You know, it's OK to admit that SOME people have legitimate problems.

    I covered that quite thoroughly.
  • Reply 17 of 52
    mazda 3smazda 3s Posts: 1,607member

    Quote:

    Originally Posted by SolipsismX View Post





    I assume you realize that a dropped call can happen between your device, the connecting tower, all the interchange between networks and carriers, the receiver's tower and the receiver's device. Having made a career in networking you can't just say it's the first thing that comes to mind because it was in the paper and claim that is the culprit. In your case, it very well could be, but it's certainly not inherent to using an externally placed antenna for the reasons noted above.

    Where is your evidence to say it's not any of the other things in the chain every time a call was dropped? I seem to recall AT&T being the most likely carrier for dropped calls well before the iPhone 4 was ever demoed but it's all the iPhone 4's fault? How that is objective or critical thinking?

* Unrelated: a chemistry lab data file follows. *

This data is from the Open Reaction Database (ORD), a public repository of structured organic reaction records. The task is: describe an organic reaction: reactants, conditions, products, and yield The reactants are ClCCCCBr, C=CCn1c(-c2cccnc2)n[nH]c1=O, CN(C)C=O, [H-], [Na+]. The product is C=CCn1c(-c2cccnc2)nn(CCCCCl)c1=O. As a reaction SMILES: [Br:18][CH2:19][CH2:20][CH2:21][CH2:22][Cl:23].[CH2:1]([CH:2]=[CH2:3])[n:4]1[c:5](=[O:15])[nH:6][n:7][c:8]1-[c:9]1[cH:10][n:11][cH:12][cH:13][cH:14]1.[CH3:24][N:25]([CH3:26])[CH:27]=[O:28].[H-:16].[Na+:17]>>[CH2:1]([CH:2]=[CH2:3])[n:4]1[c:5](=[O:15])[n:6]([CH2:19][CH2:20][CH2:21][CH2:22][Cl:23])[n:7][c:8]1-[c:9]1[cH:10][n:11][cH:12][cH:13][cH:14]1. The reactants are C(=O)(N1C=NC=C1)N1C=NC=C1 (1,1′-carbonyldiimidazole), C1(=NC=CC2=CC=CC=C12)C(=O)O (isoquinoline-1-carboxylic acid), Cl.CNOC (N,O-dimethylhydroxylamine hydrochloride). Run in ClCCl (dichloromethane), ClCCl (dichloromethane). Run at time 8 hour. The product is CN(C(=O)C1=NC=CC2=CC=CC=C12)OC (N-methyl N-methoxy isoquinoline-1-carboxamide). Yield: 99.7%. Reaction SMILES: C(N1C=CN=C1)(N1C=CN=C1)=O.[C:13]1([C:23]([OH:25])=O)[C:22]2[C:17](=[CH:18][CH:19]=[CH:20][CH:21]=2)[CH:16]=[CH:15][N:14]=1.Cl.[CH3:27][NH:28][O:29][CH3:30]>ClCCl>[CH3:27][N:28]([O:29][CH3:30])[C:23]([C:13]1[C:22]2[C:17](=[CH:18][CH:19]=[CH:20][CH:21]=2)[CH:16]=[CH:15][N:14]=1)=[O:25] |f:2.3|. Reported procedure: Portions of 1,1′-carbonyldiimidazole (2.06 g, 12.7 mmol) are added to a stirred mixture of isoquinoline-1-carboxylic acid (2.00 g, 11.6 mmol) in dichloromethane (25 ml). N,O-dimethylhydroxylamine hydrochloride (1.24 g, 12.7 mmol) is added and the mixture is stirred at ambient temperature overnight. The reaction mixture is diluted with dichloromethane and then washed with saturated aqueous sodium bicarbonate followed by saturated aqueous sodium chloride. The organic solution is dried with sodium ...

I covered that quite thoroughly.


    Goodness gracious, I feel like I'm arguing with a wall. I said that I had problems with dropped calls without using a case. After using a case, they were a rarity.


     


    I also said that I had the MOST problems simply holding the phone in my palm one-handed when browsing the web. That has nothing to do with dropped calls, and simply with the position of my palm with relation to the antennas. Open palm, strong signal 3G works perfectly. Grip the phone like I normally would to secure the phone, and internet speeds slow to a crawl and then eventually get "No Signal". Go back to an open palm and all is well again.


     


    If I use a case, I have no problems in any situation.


     


    I don't know how else to explain it to you. 

  • Reply 18 of 52

    Quote:

    Originally Posted by SolipsismX View Post





    I assume you realize that a dropped call can happen between your device, the connecting tower, all the interchange between networks and carriers, the receiver's tower and the receiver's device. Having made a career in networking you can't just say it's the first thing that comes to mind because it was in the paper and claim that is the culprit. In your case, it very well could be, but it's certainly not inherent to using an externally placed antenna for the reasons noted above.